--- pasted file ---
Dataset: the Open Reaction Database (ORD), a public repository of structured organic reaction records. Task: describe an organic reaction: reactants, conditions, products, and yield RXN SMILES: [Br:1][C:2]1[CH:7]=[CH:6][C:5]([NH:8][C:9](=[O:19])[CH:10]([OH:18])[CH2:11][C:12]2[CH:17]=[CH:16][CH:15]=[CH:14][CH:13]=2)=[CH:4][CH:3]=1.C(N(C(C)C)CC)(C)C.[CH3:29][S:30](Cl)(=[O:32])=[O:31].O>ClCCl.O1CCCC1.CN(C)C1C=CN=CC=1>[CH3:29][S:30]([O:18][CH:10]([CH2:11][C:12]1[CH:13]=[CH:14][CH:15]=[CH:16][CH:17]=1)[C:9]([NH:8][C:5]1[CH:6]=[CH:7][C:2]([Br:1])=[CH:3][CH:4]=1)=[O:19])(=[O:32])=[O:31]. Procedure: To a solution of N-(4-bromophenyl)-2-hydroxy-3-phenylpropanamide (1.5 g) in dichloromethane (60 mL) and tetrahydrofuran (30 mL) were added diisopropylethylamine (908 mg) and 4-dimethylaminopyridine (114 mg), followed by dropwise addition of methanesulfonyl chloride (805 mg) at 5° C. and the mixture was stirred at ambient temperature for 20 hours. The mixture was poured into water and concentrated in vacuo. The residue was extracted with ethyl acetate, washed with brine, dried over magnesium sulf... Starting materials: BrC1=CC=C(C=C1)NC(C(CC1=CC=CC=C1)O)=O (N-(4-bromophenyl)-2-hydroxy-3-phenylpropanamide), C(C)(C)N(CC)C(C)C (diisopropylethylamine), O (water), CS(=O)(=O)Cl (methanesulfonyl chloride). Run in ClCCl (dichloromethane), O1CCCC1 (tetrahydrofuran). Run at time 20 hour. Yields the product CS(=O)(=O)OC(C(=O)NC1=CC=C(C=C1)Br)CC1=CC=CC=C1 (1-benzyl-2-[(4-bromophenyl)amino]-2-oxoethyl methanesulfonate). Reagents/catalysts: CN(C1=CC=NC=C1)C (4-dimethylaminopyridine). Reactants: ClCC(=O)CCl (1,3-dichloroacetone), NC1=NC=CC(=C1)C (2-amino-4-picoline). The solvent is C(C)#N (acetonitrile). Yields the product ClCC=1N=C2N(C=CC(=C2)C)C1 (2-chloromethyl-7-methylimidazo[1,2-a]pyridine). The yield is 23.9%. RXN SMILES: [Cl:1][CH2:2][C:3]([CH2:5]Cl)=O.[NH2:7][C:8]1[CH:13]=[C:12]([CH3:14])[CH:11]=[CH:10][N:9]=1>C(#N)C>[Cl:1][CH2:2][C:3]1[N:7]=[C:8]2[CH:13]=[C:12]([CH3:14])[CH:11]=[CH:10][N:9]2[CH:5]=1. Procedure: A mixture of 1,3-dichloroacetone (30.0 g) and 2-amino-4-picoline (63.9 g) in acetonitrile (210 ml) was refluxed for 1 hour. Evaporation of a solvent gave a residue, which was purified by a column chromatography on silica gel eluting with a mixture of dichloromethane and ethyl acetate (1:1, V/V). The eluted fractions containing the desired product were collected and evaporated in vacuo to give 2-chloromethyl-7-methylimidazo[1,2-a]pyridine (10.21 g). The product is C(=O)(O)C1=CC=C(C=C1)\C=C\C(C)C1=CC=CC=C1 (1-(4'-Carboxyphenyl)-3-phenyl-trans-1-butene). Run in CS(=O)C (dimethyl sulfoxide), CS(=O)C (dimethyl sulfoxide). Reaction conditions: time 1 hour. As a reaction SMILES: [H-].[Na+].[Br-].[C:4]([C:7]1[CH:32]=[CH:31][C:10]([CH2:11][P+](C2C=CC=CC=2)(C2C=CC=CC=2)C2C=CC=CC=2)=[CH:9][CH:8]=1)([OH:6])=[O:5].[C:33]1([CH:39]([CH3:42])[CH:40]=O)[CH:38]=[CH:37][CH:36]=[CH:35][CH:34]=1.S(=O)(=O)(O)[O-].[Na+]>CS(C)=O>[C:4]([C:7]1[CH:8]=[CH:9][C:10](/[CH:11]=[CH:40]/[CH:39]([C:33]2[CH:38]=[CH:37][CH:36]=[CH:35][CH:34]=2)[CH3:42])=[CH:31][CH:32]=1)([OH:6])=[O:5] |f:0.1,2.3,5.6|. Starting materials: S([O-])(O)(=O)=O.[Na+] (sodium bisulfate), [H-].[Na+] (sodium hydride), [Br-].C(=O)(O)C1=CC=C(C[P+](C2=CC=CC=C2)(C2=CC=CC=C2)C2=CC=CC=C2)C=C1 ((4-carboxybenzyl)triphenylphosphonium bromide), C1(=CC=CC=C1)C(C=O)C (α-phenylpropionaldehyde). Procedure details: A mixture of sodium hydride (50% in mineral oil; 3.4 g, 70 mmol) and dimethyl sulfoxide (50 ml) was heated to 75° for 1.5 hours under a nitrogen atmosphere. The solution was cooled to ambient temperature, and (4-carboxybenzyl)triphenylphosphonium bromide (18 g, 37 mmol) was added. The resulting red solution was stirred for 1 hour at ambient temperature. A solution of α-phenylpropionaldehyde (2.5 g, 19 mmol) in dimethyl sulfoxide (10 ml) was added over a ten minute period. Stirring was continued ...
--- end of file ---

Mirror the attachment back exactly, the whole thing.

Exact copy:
Dataset: the Open Reaction Database (ORD), a public repository of structured organic reaction records. Task: describe an organic reaction: reactants, conditions, products, and yield RXN SMILES: [Br:1][C:2]1[CH:7]=[CH:6][C:5]([NH:8][C:9](=[O:19])[CH:10]([OH:18])[CH2:11][C:12]2[CH:17]=[CH:16][CH:15]=[CH:14][CH:13]=2)=[CH:4][CH:3]=1.C(N(C(C)C)CC)(C)C.[CH3:29][S:30](Cl)(=[O:32])=[O:31].O>ClCCl.O1CCCC1.CN(C)C1C=CN=CC=1>[CH3:29][S:30]([O:18][CH:10]([CH2:11][C:12]1[CH:13]=[CH:14][CH:15]=[CH:16][CH:17]=1)[C:9]([NH:8][C:5]1[CH:6]=[CH:7][C:2]([Br:1])=[CH:3][CH:4]=1)=[O:19])(=[O:32])=[O:31]. Procedure: To a solution of N-(4-bromophenyl)-2-hydroxy-3-phenylpropanamide (1.5 g) in dichloromethane (60 mL) and tetrahydrofuran (30 mL) were added diisopropylethylamine (908 mg) and 4-dimethylaminopyridine (114 mg), followed by dropwise addition of methanesulfonyl chloride (805 mg) at 5° C. and the mixture was stirred at ambient temperature for 20 hours. The mixture was poured into water and concentrated in vacuo. The residue was extracted with ethyl acetate, washed with brine, dried over magnesium sulf... Starting materials: BrC1=CC=C(C=C1)NC(C(CC1=CC=CC=C1)O)=O (N-(4-bromophenyl)-2-hydroxy-3-phenylpropanamide), C(C)(C)N(CC)C(C)C (diisopropylethylamine), O (water), CS(=O)(=O)Cl (methanesulfonyl chloride). Run in ClCCl (dichloromethane), O1CCCC1 (tetrahydrofuran). Run at time 20 hour. Yields the product CS(=O)(=O)OC(C(=O)NC1=CC=C(C=C1)Br)CC1=CC=CC=C1 (1-benzyl-2-[(4-bromophenyl)amino]-2-oxoethyl methanesulfonate). Reagents/catalysts: CN(C1=CC=NC=C1)C (4-dimethylaminopyridine). Reactants: ClCC(=O)CCl (1,3-dichloroacetone), NC1=NC=CC(=C1)C (2-amino-4-picoline). The solvent is C(C)#N (acetonitrile). Yields the product ClCC=1N=C2N(C=CC(=C2)C)C1 (2-chloromethyl-7-methylimidazo[1,2-a]pyridine). The yield is 23.9%. RXN SMILES: [Cl:1][CH2:2][C:3]([CH2:5]Cl)=O.[NH2:7][C:8]1[CH:13]=[C:12]([CH3:14])[CH:11]=[CH:10][N:9]=1>C(#N)C>[Cl:1][CH2:2][C:3]1[N:7]=[C:8]2[CH:13]=[C:12]([CH3:14])[CH:11]=[CH:10][N:9]2[CH:5]=1. Procedure: A mixture of 1,3-dichloroacetone (30.0 g) and 2-amino-4-picoline (63.9 g) in acetonitrile (210 ml) was refluxed for 1 hour. Evaporation of a solvent gave a residue, which was purified by a column chromatography on silica gel eluting with a mixture of dichloromethane and ethyl acetate (1:1, V/V). The eluted fractions containing the desired product were collected and evaporated in vacuo to give 2-chloromethyl-7-methylimidazo[1,2-a]pyridine (10.21 g). The product is C(=O)(O)C1=CC=C(C=C1)\C=C\C(C)C1=CC=CC=C1 (1-(4'-Carboxyphenyl)-3-phenyl-trans-1-butene). Run in CS(=O)C (dimethyl sulfoxide), CS(=O)C (dimethyl sulfoxide). Reaction conditions: time 1 hour. As a reaction SMILES: [H-].[Na+].[Br-].[C:4]([C:7]1[CH:32]=[CH:31][C:10]([CH2:11][P+](C2C=CC=CC=2)(C2C=CC=CC=2)C2C=CC=CC=2)=[CH:9][CH:8]=1)([OH:6])=[O:5].[C:33]1([CH:39]([CH3:42])[CH:40]=O)[CH:38]=[CH:37][CH:36]=[CH:35][CH:34]=1.S(=O)(=O)(O)[O-].[Na+]>CS(C)=O>[C:4]([C:7]1[CH:8]=[CH:9][C:10](/[CH:11]=[CH:40]/[CH:39]([C:33]2[CH:38]=[CH:37][CH:36]=[CH:35][CH:34]=2)[CH3:42])=[CH:31][CH:32]=1)([OH:6])=[O:5] |f:0.1,2.3,5.6|. Starting materials: S([O-])(O)(=O)=O.[Na+] (sodium bisulfate), [H-].[Na+] (sodium hydride), [Br-].C(=O)(O)C1=CC=C(C[P+](C2=CC=CC=C2)(C2=CC=CC=C2)C2=CC=CC=C2)C=C1 ((4-carboxybenzyl)triphenylphosphonium bromide), C1(=CC=CC=C1)C(C=O)C (α-phenylpropionaldehyde). Procedure details: A mixture of sodium hydride (50% in mineral oil; 3.4 g, 70 mmol) and dimethyl sulfoxide (50 ml) was heated to 75° for 1.5 hours under a nitrogen atmosphere. The solution was cooled to ambient temperature, and (4-carboxybenzyl)triphenylphosphonium bromide (18 g, 37 mmol) was added. The resulting red solution was stirred for 1 hour at ambient temperature. A solution of α-phenylpropionaldehyde (2.5 g, 19 mmol) in dimethyl sulfoxide (10 ml) was added over a ten minute period. Stirring was continued ...